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Last year, Canadians bought an astonishing number of S-Class cars from Mercedes-Benz.

The least-expensive S-Class retails for $110,900, so with nearly 1,100 sold, a single model line constitutes a growing $120 million-plus business for Mercedes in Canada alone – an automotive market notorious for penny-pinching buyers.

The S-Class is a big revenue spinner for Merc here and globally. In 2014, Merc's parent Daimler reported net profit of $10.4-billion while touting the S-Class line as a key contributor to earnings. So, of course, we're going to see more and more of the S-Class and variants.

At the upcoming Geneva auto show, in fact, Mercedes is said to be revealing something along the lines of the S-Class Pullman. This would make sense. This Swiss auto show, hosted in one of the world's wealthiest economies, is a car showcase for the rich and famous. Audi is expected to show the R8 e-tron as a pure electric super car, one surely wearing a $200,000-ish sticker – and also as the launch pad for the Prologue Avant station wagon concept.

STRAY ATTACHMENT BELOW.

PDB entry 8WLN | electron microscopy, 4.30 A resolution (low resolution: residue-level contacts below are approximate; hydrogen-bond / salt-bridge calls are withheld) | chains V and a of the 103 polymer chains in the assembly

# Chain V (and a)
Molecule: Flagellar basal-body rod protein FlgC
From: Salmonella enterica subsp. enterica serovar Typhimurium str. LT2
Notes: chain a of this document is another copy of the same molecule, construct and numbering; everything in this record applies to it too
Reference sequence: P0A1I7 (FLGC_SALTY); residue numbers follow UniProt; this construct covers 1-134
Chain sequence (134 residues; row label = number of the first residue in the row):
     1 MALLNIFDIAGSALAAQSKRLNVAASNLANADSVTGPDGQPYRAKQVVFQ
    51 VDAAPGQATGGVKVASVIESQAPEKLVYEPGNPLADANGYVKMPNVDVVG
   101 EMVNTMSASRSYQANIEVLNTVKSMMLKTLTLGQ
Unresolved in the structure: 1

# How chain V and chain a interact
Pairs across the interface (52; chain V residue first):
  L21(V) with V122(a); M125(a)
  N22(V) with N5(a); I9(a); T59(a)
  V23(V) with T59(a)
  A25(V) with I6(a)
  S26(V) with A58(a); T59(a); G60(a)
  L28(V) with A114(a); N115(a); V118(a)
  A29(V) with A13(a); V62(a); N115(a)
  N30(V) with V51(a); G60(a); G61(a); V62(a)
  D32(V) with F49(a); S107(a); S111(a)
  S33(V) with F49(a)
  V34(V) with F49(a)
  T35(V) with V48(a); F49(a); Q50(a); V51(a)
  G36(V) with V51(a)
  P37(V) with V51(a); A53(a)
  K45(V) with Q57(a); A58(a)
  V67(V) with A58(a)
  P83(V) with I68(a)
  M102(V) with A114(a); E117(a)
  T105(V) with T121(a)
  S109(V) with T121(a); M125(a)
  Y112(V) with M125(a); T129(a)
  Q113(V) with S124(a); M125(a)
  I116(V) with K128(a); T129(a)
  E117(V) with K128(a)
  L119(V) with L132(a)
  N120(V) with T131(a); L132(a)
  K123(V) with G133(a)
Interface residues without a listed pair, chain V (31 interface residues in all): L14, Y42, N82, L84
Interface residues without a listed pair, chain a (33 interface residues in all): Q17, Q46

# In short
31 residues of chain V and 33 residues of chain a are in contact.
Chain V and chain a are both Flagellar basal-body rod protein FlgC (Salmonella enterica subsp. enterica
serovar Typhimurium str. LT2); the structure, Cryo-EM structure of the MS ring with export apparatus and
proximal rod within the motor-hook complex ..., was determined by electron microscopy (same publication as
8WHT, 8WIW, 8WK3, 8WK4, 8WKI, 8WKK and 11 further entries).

But you needn't go all the way to Switzerland to see this trend up close. At the recent Toronto auto show, Mercedes announced pricing for the latest S-Class variants, the 2016 Mercedes-AMG GT S at $149,900 and the Mercedes-Maybach S600 at $231,200. Maybach?

Didn't Merc kill its money-losing Maybach brand a few years back? Yes, but Maybach is back and for good reasons, first among them the relatively explosive growth of the number of wealthy people. Earlier this year, Oxfam reported that at the end of 2014, the richest one per cent owned 48 per cent of global wealth, a jump from 44 percent in 2009. Today, the richest 20 per cent have 80 per cent of global wealth. . Daimler is one of the many companies mining the upper-income market class for growth and profits.

Mercedes, arguably, is at the leading edge of a hot worldwide segment – the $100,000-plus car.